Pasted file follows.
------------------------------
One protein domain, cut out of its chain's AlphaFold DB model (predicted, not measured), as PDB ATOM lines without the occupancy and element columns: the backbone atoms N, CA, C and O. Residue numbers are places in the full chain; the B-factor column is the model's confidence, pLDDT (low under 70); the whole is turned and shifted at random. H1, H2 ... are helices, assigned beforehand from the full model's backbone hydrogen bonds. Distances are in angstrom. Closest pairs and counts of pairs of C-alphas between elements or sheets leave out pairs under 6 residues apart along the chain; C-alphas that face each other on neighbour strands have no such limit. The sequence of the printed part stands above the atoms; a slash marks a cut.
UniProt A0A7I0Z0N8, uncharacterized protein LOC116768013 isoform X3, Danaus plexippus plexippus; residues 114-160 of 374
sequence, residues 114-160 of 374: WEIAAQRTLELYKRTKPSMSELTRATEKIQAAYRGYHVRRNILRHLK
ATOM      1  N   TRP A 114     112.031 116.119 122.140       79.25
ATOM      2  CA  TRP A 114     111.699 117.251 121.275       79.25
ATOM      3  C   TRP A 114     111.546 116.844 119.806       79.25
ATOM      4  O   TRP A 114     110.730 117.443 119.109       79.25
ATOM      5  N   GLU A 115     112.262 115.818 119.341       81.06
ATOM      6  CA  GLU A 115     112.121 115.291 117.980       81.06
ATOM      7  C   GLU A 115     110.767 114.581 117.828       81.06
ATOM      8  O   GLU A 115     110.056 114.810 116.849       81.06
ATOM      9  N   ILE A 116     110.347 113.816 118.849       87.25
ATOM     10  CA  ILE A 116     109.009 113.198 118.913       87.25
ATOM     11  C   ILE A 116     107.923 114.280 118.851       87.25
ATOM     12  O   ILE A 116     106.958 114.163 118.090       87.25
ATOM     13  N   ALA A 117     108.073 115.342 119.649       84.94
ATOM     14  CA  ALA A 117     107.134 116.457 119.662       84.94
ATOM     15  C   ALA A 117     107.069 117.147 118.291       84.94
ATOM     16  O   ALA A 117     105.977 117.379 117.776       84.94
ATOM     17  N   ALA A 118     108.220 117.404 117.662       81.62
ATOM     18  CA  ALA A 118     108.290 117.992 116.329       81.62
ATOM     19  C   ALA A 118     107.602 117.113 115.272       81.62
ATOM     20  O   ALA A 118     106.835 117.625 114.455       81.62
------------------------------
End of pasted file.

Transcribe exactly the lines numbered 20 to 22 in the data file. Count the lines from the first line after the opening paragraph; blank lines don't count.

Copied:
ATOM     18  CA  ALA A 118     108.290 117.992 116.329       81.62
ATOM     19  C   ALA A 118     107.602 117.113 115.272       81.62
ATOM     20  O   ALA A 118     106.835 117.625 114.455       81.62